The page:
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also known as El violin

The Violin2005

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  • 4.3
Don Plutarco, his son Genaro and his grandson Lucio live a double life: on one hand, they are musicians and humble farmers; on the other, they support the Campesina peasant guerilla movement's armed efforts against the oppressive government. When the military seizes the village, the rebels flee to the sierra hills, forced to leave behind their stock of ammunition. While the guerillas organize a counter-attack, old Plutarco executes his own plan. He plays up his appearance as a harmless violin player in order to get into the village and recover the ammunition hidden his corn field. His violin playing charms the army captain who orders Plutarco to come back daily. Arms and music play a tenuous game of cat-and-mouse which ultimately results in painful betrayal.

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"…a fable of heroic defiance in the face of brutal oppression." - Sean Axmaker, Seattle Post-Intelligencer


1 member likes this review

Mexican actor won at Cannes for his powerful portrayal of the grandfather of a family of rebels resisting the Mexican army. His sad and dignified face will break your heart.

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Member Reviews (2)

Mexican actor won at Cannes for his powerful portrayal of the grandfather of a family of rebels resisting the Mexican army. His sad and dignified face will break your heart.

1 member likes this review

Beautifully photographed, excellently acted, but in service of sloppy and disappointing exposition, plot development and conflict resolution.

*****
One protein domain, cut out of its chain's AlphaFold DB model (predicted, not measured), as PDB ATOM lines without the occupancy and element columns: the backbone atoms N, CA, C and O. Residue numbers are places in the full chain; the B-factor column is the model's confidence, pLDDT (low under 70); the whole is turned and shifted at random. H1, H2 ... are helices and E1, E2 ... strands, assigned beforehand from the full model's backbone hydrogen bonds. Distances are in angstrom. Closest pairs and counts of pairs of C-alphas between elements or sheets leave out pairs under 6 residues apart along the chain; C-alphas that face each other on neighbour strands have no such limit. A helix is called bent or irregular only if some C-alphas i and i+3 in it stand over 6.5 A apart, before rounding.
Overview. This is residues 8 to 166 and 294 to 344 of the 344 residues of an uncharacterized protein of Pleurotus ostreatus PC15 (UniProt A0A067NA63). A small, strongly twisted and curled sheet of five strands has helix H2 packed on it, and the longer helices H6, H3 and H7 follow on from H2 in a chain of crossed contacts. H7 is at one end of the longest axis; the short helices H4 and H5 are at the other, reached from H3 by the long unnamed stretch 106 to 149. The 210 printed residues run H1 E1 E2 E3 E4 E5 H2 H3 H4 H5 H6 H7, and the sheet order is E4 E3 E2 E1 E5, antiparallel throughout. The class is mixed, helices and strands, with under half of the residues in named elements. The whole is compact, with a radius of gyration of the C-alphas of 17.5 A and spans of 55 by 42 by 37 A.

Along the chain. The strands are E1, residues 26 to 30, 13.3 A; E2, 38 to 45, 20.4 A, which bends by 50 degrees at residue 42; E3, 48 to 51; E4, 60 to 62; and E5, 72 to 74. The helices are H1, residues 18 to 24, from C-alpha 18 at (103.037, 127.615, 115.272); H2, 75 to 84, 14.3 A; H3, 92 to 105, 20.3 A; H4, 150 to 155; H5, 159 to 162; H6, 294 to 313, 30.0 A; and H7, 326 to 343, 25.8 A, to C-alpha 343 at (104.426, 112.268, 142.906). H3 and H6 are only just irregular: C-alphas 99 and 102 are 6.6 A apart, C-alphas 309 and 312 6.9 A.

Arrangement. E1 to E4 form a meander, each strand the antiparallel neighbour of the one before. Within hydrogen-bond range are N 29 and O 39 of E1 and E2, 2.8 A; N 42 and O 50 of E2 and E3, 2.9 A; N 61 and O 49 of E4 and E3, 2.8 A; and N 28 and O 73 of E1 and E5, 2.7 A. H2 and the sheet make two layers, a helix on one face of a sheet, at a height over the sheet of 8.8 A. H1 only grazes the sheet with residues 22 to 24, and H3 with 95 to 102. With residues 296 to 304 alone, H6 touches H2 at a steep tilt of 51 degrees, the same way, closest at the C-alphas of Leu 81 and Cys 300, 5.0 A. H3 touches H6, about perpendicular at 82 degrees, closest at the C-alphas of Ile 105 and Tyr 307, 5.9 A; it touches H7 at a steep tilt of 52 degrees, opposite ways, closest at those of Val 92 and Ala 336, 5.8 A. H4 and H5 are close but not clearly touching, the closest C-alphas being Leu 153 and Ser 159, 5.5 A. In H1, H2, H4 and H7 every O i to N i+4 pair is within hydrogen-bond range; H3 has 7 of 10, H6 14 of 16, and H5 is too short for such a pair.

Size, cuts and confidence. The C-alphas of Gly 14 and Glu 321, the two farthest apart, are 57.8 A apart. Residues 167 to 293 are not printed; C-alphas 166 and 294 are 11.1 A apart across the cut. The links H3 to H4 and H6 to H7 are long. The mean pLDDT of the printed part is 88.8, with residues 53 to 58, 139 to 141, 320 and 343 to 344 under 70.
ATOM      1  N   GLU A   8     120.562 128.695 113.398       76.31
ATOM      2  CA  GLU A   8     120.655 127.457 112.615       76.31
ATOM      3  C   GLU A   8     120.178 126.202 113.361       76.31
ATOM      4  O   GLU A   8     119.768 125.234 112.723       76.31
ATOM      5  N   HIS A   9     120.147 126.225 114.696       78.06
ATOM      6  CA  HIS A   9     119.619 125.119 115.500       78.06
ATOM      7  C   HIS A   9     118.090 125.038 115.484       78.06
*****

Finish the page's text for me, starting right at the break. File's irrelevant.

(spoiler follows)

There is a dramatic start interspersed with the credits. That violent scene is never revisited, referenced or resolved. Where does it fit in the tale? At the start? If so, who are the people in this scene. We never learn. At the end? Then why is it here at the start?

The syposis one reads prior to the movie clealry says that "betrayal" is a key element. So you watch and examine every character study every moment, looking for a warning of who will betray and how. But we never know. There is none. The rebels go to Tres Cruces but attempts to warn them of an ambush, or even how the Colenel came to set it up, is never explained. Apparently he is there by intuition.

Nor are we given a clue as to how the violin in the cornfield was found. Given all the caution the old man uses, the film tells us nothing about how that happened. Ridiculous.

Finally, there is an old old saying in the theater and it applies to movies, too. If there is a gun on the table in the first act, someone must be shot before the second curtain.

In this movie, we have a soldier (an fffing soldier!!) mysteriously hand the old man a pistol. It is never used.

But wait, it happens again. He is given a second gun by yet another soldier. Also, never used.

Watch this movie for everything but the story line.